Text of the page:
Recently, I started to contribute more to open source projects I use and like. When I started to contribute at all, I did so, with the most obvious thing for me: Bug reports. 🙂 This can be particularly useful, since the bug reports that I write for my projects, stay behind closed doors. – Like it or not, companies producing commercial software very often don’t fancy public bug reports. That’s a long story for another time…
Here are some tips:
- Start small. Probably smaller than that.
You can start on documentation. ➙ It can be unclear or contain typos.
My smallest contribution so far, was fixing a typo in the Cucumber documentation.
The steps to deliver it were large, compared to the fix itself:
- Fork a repository
- Create a branch on the fork
- Fix the typo
- Create a pull request
- Get it accepted
This seems like a lot, just to fix a typo.
However, I think the learning experience was worth it.
- Learn about the two most used models used in open source projects, the “Fork and Pull Model” and the “Shared Repository Model”.
Both are explained in the GitHub docs about “collaborative development models“.
- Check out Marko Denic on Twitter. He wrote “Make Your First Open Source Contribution” which explains to to get started on GitHub.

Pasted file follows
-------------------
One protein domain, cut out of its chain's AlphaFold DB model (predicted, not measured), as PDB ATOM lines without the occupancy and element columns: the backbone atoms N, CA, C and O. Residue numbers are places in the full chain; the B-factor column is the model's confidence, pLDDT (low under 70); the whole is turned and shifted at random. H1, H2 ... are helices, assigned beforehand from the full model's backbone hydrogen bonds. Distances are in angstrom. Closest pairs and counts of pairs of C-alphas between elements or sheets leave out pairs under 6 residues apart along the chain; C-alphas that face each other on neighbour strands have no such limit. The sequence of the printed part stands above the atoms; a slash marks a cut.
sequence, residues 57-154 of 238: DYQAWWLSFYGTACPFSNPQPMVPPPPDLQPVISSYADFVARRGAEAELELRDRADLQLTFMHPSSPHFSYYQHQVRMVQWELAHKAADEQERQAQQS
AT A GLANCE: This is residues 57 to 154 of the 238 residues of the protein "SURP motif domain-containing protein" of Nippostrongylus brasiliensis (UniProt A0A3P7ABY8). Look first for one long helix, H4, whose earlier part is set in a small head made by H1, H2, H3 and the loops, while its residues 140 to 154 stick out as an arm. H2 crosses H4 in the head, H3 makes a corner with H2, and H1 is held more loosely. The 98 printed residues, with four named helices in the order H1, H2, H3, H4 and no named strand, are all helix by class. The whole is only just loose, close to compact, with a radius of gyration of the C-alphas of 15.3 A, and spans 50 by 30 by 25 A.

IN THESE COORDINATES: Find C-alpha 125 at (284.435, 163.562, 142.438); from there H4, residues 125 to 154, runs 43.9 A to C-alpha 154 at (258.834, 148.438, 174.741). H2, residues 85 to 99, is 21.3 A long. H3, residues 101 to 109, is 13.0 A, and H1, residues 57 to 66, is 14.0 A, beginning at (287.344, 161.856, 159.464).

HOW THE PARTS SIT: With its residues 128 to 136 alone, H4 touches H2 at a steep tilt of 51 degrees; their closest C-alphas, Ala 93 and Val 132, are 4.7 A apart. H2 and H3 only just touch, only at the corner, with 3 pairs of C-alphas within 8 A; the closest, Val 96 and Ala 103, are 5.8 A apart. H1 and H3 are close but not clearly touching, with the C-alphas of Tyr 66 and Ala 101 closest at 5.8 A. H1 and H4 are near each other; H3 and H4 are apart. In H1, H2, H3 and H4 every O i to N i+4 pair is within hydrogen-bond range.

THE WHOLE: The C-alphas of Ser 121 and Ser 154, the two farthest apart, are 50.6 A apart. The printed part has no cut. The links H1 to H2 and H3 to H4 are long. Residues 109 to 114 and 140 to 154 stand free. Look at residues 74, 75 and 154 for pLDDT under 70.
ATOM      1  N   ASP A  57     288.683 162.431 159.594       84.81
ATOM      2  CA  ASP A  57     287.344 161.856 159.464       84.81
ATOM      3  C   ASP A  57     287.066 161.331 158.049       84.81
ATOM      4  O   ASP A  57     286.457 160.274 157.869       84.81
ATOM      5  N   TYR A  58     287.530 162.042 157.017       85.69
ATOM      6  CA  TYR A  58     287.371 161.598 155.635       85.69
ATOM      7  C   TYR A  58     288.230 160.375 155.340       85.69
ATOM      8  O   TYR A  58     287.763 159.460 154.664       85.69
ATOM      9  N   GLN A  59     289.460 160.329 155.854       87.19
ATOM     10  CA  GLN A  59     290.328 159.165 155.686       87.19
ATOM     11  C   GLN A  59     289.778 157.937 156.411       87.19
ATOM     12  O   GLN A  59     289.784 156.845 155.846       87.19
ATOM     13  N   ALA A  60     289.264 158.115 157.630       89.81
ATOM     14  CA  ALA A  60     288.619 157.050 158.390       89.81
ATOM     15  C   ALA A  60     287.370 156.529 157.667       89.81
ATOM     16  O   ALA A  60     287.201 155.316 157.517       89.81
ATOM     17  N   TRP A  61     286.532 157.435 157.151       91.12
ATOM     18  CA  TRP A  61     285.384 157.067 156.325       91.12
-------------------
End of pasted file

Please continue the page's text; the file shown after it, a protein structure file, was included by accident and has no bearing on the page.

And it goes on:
You can contribute to his site https://tech-blogs.dev by adding you own blog, if you have one. The project is hosted on GitHub.
- Start in a friendly & helpful community
I find this really important: When you have a safe place to ask all the question you may have, and can expect a friendly answer, that will help actually asking those questions. It certainly helped me, asking about which development model is used, how big or small a pull request should be, etc.
- Create your own project and make it open source
Again: You can start really small. My smallest GitHub repository is probably https://github.com/s2k/seasidetestings-iterm-colours. It’s just only file that can be used as a colour preset in iTerm2 and some documentation how to load the file in iTerm.
- If you find that something can be improved or isn’t working as expected, provide a bug report. These are important contributions to any software project: If the people writing the software don’t know that something’s wrong with it, they can’t fix it.
For example I wrote https://github.com/fakefs/fakefs/issues/224, when I noticed that this Rubygem didn’t worked the way I expected.
Since I knew how to write the RSpec to check this, I did – and it probably helped to get it fixed.